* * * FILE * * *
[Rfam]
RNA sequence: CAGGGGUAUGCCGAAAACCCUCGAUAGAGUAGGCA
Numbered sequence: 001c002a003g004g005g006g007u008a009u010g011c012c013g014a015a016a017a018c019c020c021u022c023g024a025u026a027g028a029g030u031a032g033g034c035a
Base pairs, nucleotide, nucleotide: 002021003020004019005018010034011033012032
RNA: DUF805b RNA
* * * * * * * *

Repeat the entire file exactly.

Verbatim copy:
[Rfam]
RNA sequence: CAGGGGUAUGCCGAAAACCCUCGAUAGAGUAGGCA
Numbered sequence: 001c002a003g004g005g006g007u008a009u010g011c012c013g014a015a016a017a018c019c020c021u022c023g024a025u026a027g028a029g030u031a032g033g034c035a
Base pairs, nucleotide, nucleotide: 002021003020004019005018010034011033012032
RNA: DUF805b RNA